Mind

Drunken Attraction Is Put to the Test

The more alcohol you consume, the higher you rate yourself.

By Lillian Fritz-Laylin and Meredith CarpenterJan 31, 2014 6:00 PM
BeerBottleEyes.jpg
Kai Schreiber

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Are you really as awesome when you’re drunk as you think you are? Perhaps not, finds a group of French scientists who probed the effects of alcohol on self-evaluation and published the results in the British Journal of Psychology.

For their first experiment — conducted at a bar, of course — they asked drinkers to rate how attractive they are. Not surprisingly, the more alcohol a person had consumed, the higher the rating they were likely to give themselves.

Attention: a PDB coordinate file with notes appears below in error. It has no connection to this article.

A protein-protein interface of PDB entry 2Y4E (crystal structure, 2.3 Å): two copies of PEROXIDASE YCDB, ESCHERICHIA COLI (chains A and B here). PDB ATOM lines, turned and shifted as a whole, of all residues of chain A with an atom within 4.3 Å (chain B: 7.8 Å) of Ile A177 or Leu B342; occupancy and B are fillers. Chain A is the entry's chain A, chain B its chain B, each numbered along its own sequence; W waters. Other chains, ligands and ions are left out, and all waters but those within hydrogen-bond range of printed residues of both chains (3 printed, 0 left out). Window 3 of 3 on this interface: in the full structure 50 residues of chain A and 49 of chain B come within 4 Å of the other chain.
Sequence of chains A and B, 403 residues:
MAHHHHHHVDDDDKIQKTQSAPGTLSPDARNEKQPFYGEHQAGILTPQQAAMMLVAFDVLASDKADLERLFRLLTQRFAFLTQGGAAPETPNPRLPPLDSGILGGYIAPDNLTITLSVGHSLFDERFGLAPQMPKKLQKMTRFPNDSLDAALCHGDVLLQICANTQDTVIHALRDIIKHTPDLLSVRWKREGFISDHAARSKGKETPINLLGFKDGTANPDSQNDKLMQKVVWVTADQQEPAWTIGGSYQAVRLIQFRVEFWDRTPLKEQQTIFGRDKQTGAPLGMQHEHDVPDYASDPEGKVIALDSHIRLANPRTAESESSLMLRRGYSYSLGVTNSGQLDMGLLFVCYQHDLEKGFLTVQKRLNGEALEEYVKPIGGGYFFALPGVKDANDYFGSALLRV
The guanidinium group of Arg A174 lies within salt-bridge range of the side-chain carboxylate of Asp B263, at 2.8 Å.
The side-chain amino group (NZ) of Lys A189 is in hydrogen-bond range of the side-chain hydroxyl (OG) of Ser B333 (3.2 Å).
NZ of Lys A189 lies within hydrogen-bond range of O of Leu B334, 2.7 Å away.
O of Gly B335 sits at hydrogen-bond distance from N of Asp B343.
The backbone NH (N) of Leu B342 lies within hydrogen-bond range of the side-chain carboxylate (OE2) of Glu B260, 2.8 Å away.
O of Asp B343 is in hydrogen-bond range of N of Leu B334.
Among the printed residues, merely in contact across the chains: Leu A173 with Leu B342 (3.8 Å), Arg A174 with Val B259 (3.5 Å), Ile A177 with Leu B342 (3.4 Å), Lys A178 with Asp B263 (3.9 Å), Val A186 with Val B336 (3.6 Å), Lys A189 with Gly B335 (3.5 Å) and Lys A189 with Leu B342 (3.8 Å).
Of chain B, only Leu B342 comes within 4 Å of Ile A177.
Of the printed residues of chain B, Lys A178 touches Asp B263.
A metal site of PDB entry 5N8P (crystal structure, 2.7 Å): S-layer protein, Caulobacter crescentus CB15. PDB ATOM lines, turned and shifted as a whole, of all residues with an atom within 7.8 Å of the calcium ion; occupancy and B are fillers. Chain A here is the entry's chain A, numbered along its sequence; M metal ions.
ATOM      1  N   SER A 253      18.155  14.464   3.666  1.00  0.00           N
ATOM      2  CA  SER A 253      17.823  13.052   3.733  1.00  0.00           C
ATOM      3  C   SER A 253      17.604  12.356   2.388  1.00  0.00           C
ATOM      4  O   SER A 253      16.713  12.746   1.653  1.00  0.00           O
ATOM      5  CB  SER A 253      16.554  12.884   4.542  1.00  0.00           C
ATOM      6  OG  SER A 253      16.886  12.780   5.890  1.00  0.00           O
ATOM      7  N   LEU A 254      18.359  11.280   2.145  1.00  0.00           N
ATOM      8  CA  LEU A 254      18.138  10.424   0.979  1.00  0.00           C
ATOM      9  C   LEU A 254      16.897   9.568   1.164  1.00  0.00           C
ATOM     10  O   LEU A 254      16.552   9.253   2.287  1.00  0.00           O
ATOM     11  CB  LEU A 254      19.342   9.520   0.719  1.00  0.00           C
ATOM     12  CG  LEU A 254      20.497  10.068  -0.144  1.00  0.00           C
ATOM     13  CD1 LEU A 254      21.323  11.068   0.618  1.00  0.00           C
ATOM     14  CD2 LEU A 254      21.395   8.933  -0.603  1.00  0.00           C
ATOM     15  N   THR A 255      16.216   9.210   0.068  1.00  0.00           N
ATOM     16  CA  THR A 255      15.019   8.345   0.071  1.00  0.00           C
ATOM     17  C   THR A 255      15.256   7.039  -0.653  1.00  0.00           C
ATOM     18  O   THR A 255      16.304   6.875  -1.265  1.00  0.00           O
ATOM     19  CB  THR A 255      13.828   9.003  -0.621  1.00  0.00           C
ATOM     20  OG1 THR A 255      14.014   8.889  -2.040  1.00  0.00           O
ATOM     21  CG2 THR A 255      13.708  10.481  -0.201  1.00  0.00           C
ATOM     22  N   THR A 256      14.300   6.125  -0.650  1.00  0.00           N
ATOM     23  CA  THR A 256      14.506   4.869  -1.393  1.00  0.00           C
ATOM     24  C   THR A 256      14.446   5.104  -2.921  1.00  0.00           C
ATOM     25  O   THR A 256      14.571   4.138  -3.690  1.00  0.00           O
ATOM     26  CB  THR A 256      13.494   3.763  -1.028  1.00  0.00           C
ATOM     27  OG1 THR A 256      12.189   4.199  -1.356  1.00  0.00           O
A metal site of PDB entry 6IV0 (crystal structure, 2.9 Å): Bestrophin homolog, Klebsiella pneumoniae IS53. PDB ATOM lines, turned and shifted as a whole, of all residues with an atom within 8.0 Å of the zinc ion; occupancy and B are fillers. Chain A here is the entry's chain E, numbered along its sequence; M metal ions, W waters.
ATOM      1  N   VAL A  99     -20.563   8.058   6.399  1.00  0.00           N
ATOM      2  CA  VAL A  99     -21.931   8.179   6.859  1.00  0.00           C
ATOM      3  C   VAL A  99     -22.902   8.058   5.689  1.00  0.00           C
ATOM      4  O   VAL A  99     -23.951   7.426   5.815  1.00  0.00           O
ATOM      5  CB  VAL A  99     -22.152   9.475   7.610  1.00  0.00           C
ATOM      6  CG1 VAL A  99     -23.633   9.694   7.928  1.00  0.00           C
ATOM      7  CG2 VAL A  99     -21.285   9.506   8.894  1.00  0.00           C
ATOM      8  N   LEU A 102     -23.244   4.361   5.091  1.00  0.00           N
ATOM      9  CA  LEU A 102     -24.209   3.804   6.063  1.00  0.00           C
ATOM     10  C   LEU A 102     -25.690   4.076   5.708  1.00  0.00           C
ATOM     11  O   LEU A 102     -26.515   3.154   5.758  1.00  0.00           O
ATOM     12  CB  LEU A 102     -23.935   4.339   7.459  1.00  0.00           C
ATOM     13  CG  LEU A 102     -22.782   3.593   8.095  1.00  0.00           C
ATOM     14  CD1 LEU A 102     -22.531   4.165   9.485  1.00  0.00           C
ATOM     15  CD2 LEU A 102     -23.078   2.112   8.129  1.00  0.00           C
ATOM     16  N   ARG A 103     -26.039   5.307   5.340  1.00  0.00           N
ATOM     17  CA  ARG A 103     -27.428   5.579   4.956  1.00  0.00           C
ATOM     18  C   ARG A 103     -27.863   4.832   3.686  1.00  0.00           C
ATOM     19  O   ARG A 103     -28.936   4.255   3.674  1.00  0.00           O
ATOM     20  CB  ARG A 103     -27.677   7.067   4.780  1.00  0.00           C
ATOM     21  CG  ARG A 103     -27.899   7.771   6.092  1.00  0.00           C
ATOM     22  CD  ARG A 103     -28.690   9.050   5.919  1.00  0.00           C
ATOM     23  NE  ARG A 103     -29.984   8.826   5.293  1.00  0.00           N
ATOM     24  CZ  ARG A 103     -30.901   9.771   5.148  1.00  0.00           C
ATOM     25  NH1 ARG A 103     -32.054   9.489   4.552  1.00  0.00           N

Next, participants in a staged “taste test” study were given cocktails with or without booze. Half of each group were told they were drinking alcohol, and the other half were told they were given a mocktail. Participants then wrote and delivered speeches and rated how “attractive, bright, original and funny” they considered themselves to be as orators.

The team compared these ratings with those of 22 university students who watched the recorded speeches. It turns out that just thinking they were drunk made study participants consider themselves to be more attractive. Sadly, according to the independent evaluations, they weren’t.

[This article originally appeared in print as "Beauty and the Booze: Drunken Attraction Is Put to the Test."]

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